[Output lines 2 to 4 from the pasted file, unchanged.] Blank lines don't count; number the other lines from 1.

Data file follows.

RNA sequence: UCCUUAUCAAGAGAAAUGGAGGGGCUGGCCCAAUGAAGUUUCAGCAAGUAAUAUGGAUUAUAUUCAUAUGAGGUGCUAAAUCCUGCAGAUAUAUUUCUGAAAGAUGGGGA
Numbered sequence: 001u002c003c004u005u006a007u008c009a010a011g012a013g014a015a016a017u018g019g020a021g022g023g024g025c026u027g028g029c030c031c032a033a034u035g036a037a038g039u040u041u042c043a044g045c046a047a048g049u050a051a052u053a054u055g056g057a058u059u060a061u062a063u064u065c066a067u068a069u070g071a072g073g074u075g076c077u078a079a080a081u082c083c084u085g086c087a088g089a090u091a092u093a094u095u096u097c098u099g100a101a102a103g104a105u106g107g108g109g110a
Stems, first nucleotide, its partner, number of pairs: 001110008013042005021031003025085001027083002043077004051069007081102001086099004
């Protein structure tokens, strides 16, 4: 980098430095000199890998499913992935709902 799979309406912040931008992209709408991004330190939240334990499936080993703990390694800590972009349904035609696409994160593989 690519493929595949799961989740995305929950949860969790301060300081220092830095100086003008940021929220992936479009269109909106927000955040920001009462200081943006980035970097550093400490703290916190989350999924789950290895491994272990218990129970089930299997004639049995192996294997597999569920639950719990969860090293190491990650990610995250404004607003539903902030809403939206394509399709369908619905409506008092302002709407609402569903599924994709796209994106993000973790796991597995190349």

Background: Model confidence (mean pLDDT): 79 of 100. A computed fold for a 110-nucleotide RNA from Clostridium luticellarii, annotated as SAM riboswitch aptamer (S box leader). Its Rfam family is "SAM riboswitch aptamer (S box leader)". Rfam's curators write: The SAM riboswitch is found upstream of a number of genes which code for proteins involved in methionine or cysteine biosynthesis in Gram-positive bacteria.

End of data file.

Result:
Numbered sequence: 001u002c003c004u005u006a007u008c009a010a011g012a013g014a015a016a017u018g019g020a021g022g023g024g025c026u027g028g029c030c031c032a033a034u035g036a037a038g039u040u041u042c043a044g045c046a047a048g049u050a051a052u053a054u055g056g057a058u059u060a061u062a063u064u065c066a067u068a069u070g071a072g073g074u075g076c077u078a079a080a081u082c083c084u085g086c087a088g089a090u091a092u093a094u095u096u097c098u099g100a101a102a103g104a105u106g107g108g109g110a
Stems, first nucleotide, its partner, number of pairs: 001110008013042005021031003025085001027083002043077004051069007081102001086099004
């Protein structure tokens, strides 16, 4: 980098430095000199890998499913992935709902 799979309406912040931008992209709408991004330190939240334990499936080993703990390694800590972009349904035609696409994160593989 690519493929595949799961989740995305929950949860969790301060300081220092830095100086003008940021929220992936479009269109909106927000955040920001009462200081943006980035970097550093400490703290916190989350999924789950290895491994272990218990129970089930299997004639049995192996294997597999569920639950719990969860090293190491990650990610995250404004607003539903902030809403939206394509399709369908619905409506008092302002709407609402569903599924994709796209994106993000973790796991597995190349």